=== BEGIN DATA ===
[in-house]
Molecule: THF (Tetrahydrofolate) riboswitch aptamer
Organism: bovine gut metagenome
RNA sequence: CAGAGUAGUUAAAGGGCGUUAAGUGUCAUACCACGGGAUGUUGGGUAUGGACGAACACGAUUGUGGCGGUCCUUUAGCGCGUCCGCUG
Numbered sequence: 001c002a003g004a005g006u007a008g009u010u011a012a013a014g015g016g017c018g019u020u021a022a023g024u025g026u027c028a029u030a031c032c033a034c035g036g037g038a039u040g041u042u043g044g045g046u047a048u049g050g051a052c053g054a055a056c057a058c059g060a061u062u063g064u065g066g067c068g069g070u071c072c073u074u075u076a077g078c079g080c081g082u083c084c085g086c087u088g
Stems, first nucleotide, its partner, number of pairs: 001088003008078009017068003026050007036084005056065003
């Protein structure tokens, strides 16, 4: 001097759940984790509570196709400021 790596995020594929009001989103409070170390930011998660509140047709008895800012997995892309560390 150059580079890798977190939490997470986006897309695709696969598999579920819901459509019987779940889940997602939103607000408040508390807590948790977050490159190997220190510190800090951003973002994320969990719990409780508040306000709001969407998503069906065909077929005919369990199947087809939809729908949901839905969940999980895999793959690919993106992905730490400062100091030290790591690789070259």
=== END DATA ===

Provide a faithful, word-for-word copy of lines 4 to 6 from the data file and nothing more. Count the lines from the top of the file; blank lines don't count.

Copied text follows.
RNA sequence: CAGAGUAGUUAAAGGGCGUUAAGUGUCAUACCACGGGAUGUUGGGUAUGGACGAACACGAUUGUGGCGGUCCUUUAGCGCGUCCGCUG
Numbered sequence: 001c002a003g004a005g006u007a008g009u010u011a012a013a014g015g016g017c018g019u020u021a022a023g024u025g026u027c028a029u030a031c032c033a034c035g036g037g038a039u040g041u042u043g044g045g046u047a048u049g050g051a052c053g054a055a056c057a058c059g060a061u062u063g064u065g066g067c068g069g070u071c072c073u074u075u076a077g078c079g080c081g082u083c084c085g086c087u088g
Stems, first nucleotide, its partner, number of pairs: 001088003008078009017068003026050007036084005056065003